Third off. They can vote, smoke, go to night clubs, go to some less honorable type adult clubs, and be drafted for the military, all at age 18. All of these are adult activities. Yet somehow, they cannot try alcohol, which is also an adult activity.
January 5th, 2009 - Angela-102635 said:
The reason the age is set for 21 is that a man's brain doesn't develop until age 22 and women's at 20 so they made it 21. If they would tell people that there would be less talk about the government making the age at a certain level to make young kids mad. Also why would you want alcohol legal at 18-19 there are still kids in highschool at that age.
March 16th, 2008 - Stephanie-302804 said:
James- I agree partly with your comment. However, as far as voting is concerned, I'm not so sure that putting an age limit on it would be all that fair considering a lot of people (regardless of age) who vote seem to do so with an undeveloped brain. How else would Bill Clinton have gotten in the White House for not only one, but two, terms?But like I've said in previous posts, maturity and responsibility has nothing to do with it. There are some mature and responsible people under the age of 25. However, because the brain is still developing, alcohol could have a significant impact on them PHYSICALLY and lead to very serious PHYSICAL health problems.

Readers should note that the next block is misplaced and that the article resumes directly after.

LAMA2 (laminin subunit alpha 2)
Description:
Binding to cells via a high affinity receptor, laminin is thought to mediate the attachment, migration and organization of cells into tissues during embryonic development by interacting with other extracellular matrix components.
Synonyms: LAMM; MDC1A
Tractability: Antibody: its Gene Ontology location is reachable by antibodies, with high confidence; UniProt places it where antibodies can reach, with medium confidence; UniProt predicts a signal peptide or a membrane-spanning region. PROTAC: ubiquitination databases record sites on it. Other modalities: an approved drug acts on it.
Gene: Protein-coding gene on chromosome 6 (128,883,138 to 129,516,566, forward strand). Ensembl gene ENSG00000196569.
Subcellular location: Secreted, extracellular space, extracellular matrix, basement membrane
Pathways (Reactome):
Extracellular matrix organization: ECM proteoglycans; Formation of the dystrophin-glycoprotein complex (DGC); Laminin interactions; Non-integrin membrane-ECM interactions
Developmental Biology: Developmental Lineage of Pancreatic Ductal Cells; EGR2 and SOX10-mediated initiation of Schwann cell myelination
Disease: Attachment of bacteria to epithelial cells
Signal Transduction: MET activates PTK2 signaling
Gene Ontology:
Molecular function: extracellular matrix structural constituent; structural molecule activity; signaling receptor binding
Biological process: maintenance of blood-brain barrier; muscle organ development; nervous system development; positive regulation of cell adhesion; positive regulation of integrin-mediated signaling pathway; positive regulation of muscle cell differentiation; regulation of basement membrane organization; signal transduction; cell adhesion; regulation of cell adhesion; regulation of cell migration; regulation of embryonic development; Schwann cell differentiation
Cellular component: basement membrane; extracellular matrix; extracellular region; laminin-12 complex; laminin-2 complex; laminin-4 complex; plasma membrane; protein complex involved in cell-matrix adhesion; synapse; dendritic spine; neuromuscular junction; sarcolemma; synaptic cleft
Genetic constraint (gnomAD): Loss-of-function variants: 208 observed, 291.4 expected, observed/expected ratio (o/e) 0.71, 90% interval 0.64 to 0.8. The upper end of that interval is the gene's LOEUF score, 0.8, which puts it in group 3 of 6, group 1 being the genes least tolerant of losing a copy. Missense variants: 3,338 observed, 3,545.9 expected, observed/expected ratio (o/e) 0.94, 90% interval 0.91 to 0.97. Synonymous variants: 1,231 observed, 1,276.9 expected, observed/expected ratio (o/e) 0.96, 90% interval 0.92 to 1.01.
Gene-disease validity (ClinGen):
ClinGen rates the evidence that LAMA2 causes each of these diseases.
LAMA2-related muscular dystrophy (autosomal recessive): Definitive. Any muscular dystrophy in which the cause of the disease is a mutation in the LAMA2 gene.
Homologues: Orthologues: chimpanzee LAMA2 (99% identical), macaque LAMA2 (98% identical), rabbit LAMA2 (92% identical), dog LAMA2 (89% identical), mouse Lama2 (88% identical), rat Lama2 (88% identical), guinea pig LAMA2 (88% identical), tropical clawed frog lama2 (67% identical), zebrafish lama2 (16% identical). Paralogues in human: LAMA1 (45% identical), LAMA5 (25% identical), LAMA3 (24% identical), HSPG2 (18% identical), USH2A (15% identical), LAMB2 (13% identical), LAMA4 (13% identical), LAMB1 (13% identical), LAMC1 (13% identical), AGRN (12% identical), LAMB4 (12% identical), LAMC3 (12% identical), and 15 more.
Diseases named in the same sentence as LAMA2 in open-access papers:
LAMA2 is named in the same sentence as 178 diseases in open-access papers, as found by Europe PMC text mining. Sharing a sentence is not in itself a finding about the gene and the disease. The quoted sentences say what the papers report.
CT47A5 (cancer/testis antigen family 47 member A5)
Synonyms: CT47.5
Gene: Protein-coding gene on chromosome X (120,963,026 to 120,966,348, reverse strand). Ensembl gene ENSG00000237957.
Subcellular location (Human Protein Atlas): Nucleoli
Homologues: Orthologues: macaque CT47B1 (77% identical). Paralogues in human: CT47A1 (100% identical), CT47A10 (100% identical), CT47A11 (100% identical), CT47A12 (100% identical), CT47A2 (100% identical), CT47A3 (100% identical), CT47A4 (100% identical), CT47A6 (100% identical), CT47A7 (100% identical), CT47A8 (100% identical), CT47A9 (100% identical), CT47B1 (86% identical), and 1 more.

March 16th, 2008 - Pamela-101301 said:
As Stephanie mentioned, at eighteen, the brain is still not fully developed. Alcohol is a mind altering drug that can have a negative impact. Statistics show that raising the drinking age has lowered the number of traffic accident among teenager, have reduced the numbers developing dependency, and have reduced the amount of alcohol in high schools. I have listed some of the references in earlier posts. Knowing the physiological effects on the developing brain, it would be extremely irresponsible to lowere the drinking age.